May 2010

A place to discuss climate physics

One problem with comment threads on blogs is that they lose the "time-binding" central to human progress: older posts and their comments gradually fade into the background and are, for the most part, forgotten.

A different approach to online discussion is the venerable "bulletin board". There, threads under a given topic migrate to the top of the heap when they are active, and particularly good discussions can be "pinned" so they are always visible. It's still not perfect; lengthy topics are themselves a barrier to newcomers who just want to get the essentials or to oldtimers trying to locate something only partially remembered. But they can certainly be educational and concentrate discussion around a particular topic in a way that's hard to do on an ordinary blog.

Can you spot the real scientist?

The following appears to be original with this August 2005 Slashdot comment - I'm reposting here to highlight and preserve it. If somebody can tell me a more direct source, let me know!

Can you spot the real scientist?
GOOFUS has a PhD.
GALLANT has a PhD in a field unrelated to his research.

GOOFUS gets little respect as a scientist outside the scientific community.
GALLANT gets little respect as a scientist inside the scientific community.

GOOFUS drives a beat-up old car.
GALLANT drives a BMW unless his chauffeur is driving.

GOOFUS wears street clothes to work, maybe a lab suit on occasion.
GALLANT wears three piece suits at all times.

GOOFUS is employed by a "university", a "hospital", or a "laboratory".
GALLANT is employed by a "Coalition", an "Institute", an "Association", a "Foundation", a "Council", or a "White House".

Where the "Semantic Web" goes wrong: thoughts on "Web 3.0"

I have been thinking about issues of meaning (semantics), context, human understanding and the like for some time now, and particularly on the role the internet plays and could play in the future in human communication and thought. The Pew Internet and American Life Project has a new report The Fate of the Semantic Web in which they sought opinions from hundreds of internet luminaries and long-time experts on prospects for the "semantic web". I find the results illuminating and reassuringly in line with some of my thinking on the subject. I'd been preparing to write an article here on the semantic web (and what's wrong with it) for a few months now, so the release of this report seemed an opportune time to put at least some of what I've been gathering out for public comment.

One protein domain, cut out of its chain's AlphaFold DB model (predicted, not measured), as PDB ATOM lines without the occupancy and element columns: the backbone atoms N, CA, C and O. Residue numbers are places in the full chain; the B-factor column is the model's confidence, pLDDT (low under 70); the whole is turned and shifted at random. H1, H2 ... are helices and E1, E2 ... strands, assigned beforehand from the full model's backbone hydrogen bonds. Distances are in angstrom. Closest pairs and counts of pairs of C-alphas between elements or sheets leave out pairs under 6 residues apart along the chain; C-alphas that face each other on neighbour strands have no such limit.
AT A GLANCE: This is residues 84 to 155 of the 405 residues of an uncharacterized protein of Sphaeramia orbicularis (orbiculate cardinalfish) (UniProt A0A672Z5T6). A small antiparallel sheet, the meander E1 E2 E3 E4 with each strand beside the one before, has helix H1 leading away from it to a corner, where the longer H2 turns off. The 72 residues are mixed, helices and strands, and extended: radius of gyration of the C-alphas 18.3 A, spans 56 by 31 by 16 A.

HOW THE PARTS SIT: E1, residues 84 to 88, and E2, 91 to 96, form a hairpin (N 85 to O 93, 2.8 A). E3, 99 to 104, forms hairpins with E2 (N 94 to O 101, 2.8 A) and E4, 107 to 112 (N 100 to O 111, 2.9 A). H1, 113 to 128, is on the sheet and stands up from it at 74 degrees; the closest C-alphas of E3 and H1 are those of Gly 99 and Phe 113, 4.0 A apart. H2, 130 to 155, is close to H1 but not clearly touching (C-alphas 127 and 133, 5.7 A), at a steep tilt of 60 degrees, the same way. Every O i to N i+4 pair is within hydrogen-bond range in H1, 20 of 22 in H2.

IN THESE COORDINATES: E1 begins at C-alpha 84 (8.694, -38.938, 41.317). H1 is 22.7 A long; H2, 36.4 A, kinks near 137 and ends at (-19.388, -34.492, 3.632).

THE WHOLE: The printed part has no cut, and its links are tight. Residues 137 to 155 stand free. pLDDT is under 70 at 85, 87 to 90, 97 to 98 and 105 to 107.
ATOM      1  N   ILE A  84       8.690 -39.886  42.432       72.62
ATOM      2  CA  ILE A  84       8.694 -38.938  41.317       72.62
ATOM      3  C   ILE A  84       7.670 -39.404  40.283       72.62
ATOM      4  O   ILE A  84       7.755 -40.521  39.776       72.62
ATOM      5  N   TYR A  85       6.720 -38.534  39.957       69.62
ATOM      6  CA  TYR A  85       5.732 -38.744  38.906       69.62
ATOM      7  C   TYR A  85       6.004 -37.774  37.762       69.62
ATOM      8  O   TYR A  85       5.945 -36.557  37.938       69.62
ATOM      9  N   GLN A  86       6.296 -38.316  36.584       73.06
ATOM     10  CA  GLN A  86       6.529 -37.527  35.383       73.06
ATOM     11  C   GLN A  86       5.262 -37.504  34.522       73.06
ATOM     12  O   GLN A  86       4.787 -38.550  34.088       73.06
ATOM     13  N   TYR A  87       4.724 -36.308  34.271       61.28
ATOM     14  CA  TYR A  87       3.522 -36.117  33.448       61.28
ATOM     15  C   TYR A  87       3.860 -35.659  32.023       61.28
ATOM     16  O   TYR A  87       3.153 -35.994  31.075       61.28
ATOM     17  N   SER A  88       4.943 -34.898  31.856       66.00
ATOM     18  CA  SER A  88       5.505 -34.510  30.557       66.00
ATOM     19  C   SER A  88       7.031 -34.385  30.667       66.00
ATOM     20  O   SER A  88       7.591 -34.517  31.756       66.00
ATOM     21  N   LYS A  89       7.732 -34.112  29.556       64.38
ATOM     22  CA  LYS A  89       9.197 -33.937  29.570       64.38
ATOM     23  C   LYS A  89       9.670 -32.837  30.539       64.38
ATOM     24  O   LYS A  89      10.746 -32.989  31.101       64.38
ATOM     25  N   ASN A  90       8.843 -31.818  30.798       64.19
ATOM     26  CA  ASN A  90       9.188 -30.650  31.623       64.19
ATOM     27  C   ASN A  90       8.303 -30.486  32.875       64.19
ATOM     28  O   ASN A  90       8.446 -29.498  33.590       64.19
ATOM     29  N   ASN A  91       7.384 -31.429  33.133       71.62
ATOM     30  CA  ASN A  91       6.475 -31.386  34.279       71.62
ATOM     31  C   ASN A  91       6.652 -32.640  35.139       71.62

Everyone agrees that the internet, and particularly the world wide web that began about 20 years ago with Tim Berners-Lee's invention of the URL, HTML, the http protocol and the first web browser, has brought a deluge of information to billions of people, something almost beyond the imagination of earlier generations. But making intelligent use of all that information is difficult. Tools like Google's search engine greatly help in sifting out the best stuff on any given topic. But there is very little to help us make sense of it all. Other than the links themselves, our computers have no understanding of the meaning of what various websites provide us, they can't correlate information from multiple sources to provide a coherent story. We want our computers to give us not just "information", but "meaningful information", "knowledge", perhaps "understanding".